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I promised my mother that I would clear out the remainder of my father's record albums before leaving for a month's worth of research in Columbus on my book about The Ohio State University Marching Band.  The devastatingly emotional nature of the job demanded that I split it-- for nearly all of my best memories of him are set to music, whether standing on top of his shoes as he taught us to cha-cha, or singing together to a Bobby Darrin CD in the company van.  It is a task I wanted out of the way.

So I rose from behind the keyboard and began boxing up the Glenn Campbell and the Enoch Light Parade, the 50's compilations and Christmas Eve on Sesame Street.  I had seen all of these before, either in my own hands as a little girl, or last year, when I separated them into small piles so that my father's weakening arms, wasted by chemotherapy, could manage them. 

As I lifted a handful into a cardboard box, I found myself looking at an album I had never seen before.  When I showed it to my mother, she couldn't remember it either.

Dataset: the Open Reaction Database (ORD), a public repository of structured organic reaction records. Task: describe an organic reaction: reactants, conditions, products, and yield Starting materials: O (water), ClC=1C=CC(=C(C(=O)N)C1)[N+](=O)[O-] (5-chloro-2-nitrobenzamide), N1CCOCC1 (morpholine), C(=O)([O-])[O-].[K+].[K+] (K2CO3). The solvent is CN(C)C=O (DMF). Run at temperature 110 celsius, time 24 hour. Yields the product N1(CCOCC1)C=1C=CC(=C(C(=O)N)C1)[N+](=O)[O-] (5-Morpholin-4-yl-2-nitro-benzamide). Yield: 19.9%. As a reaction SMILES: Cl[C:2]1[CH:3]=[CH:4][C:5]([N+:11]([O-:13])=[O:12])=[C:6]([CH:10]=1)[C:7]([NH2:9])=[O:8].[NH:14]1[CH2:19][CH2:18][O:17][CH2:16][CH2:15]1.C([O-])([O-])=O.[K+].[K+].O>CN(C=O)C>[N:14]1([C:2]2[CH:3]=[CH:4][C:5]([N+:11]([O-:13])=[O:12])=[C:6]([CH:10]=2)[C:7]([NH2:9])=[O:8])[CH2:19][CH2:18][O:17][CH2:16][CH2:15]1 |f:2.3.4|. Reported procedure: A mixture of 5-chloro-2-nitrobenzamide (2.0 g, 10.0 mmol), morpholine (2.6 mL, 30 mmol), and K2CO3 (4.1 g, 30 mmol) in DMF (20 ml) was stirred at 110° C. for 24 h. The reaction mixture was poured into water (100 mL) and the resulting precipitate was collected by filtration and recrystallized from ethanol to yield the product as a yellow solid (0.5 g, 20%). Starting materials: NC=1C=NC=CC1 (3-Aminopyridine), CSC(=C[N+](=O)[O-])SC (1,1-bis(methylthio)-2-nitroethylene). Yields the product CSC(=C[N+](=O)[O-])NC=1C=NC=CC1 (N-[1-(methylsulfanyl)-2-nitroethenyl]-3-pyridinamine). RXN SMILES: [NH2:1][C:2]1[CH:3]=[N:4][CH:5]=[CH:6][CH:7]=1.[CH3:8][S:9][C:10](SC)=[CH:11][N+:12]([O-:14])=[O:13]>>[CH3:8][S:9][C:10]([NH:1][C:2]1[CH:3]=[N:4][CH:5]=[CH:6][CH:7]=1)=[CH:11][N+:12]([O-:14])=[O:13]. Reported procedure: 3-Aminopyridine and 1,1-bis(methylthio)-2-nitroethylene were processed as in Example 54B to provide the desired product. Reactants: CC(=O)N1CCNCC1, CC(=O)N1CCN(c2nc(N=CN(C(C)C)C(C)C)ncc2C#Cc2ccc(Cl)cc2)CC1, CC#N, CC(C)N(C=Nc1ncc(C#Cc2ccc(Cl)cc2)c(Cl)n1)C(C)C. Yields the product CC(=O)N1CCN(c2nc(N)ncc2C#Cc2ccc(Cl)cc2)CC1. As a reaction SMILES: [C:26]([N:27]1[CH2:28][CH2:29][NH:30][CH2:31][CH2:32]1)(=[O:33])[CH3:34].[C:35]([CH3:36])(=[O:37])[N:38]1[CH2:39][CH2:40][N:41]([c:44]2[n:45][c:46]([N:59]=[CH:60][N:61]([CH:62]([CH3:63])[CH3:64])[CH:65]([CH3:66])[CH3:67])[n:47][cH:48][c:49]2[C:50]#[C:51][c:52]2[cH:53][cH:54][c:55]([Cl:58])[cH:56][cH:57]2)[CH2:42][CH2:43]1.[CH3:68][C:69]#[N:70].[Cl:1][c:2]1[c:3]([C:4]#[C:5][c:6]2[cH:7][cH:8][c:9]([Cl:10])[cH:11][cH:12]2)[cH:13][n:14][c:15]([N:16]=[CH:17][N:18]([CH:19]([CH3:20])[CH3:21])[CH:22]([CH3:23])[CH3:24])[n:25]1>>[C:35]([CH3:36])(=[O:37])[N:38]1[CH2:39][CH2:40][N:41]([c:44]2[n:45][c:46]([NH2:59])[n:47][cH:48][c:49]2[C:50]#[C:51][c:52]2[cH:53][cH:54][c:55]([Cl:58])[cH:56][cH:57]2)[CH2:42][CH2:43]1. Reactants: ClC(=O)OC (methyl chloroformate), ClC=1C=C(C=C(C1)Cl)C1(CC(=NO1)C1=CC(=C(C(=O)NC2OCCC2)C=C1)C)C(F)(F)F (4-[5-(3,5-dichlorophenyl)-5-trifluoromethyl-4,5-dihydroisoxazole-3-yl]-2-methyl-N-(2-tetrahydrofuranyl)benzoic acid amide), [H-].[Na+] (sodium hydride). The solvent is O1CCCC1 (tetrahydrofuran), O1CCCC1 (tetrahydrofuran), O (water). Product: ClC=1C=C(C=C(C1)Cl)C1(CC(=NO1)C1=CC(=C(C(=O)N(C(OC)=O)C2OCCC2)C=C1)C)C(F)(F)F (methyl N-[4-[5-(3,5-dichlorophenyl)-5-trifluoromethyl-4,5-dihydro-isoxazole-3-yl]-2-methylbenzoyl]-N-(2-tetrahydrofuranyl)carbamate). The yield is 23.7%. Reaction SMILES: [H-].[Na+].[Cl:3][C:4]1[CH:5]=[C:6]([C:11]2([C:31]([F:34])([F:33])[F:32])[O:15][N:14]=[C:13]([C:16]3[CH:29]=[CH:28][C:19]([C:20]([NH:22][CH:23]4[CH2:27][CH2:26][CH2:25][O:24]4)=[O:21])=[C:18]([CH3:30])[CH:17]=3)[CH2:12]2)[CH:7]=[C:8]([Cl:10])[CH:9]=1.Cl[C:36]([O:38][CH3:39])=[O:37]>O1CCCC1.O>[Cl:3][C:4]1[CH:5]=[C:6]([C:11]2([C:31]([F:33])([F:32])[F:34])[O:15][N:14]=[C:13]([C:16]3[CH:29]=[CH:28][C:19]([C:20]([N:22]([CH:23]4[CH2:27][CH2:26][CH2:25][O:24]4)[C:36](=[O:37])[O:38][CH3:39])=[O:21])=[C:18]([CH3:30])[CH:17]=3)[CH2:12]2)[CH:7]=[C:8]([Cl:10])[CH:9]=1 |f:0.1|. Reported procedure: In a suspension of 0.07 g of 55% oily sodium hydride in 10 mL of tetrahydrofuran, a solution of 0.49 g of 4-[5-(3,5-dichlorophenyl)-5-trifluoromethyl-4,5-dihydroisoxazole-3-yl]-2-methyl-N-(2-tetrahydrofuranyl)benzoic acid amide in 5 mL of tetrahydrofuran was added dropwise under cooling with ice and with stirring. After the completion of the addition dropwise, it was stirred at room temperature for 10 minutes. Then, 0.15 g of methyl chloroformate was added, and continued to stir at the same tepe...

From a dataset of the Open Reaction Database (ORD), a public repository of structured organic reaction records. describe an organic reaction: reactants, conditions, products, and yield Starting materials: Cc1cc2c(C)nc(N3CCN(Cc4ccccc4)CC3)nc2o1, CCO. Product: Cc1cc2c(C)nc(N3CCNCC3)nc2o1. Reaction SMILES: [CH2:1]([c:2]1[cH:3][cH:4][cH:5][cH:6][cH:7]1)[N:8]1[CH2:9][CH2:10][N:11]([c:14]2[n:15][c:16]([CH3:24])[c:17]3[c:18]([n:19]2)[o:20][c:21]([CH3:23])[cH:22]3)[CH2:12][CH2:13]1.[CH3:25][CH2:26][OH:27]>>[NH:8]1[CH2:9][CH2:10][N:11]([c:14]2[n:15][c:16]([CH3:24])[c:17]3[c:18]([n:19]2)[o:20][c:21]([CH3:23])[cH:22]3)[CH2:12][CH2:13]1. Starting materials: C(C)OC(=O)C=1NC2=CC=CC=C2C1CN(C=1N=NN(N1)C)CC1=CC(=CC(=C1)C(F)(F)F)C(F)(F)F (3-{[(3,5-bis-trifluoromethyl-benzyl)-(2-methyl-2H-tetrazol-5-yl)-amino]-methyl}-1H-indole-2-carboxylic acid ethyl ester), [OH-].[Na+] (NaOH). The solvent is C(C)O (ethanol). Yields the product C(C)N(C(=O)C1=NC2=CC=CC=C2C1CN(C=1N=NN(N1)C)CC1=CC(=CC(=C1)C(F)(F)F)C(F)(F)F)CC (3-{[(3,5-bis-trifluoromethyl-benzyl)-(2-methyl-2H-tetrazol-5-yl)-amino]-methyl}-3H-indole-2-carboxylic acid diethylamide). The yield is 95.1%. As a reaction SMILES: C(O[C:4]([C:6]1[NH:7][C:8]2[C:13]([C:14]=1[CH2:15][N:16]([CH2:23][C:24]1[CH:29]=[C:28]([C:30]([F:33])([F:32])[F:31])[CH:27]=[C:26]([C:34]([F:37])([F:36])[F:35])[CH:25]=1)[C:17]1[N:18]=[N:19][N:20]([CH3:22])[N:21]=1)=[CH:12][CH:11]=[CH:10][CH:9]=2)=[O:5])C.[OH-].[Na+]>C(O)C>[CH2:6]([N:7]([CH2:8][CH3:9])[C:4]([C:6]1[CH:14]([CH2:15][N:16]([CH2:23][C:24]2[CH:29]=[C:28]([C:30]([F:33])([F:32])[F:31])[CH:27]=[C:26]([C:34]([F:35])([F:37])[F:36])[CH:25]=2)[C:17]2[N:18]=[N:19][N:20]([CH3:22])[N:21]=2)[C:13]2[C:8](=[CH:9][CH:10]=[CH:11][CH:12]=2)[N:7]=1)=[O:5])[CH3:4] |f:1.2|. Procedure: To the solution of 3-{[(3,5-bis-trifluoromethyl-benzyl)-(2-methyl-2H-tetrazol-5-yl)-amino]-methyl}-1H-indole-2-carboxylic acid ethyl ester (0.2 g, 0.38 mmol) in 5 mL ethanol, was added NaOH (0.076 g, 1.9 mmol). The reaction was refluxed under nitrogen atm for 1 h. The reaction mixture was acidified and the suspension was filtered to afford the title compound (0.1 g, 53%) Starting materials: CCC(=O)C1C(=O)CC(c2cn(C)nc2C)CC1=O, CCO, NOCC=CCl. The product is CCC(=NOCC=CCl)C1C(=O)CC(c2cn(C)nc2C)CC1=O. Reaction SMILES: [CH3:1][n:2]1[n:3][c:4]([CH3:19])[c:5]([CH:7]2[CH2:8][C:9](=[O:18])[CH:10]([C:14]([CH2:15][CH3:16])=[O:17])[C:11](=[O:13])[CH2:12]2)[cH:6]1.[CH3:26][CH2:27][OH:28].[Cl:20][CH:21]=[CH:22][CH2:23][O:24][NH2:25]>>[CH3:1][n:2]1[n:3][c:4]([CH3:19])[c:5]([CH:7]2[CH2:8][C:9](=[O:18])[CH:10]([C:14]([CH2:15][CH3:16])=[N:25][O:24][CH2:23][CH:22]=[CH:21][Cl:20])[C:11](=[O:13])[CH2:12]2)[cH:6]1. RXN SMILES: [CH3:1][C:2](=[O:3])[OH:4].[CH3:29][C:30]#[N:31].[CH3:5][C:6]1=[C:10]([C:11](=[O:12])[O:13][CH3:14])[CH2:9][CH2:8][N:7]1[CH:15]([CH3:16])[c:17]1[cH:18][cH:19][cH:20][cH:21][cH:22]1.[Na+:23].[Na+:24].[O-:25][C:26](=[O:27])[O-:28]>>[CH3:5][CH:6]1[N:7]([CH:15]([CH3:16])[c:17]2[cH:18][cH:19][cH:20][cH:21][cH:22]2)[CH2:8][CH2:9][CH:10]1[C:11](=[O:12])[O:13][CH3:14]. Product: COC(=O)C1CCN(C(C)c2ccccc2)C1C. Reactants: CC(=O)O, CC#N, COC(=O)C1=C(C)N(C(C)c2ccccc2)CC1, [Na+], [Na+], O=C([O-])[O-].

Sharp-eyed The Readers will, of course, note this particular detail of the album cover:

I have no idea what's on this record.  It was in no way part of my childhood; perhaps if it were, my life may have taken a different track.  But it wasn't time for me to hear it yet.

There no sentimental connection whatsoever and zero memories of spinning on the living room floor with my sister to whatever sounds are within this sleeve, and, until six months ago, when I was first packing these away, I would have tossed it in the Goodwill crate with no more reaction than a perhaps a pair of rolled eyes.  But now, I see Script Ohio on the field of the stadium, I am driven to my knees in gratitude, and I remember that there is no such thing as coincidence.

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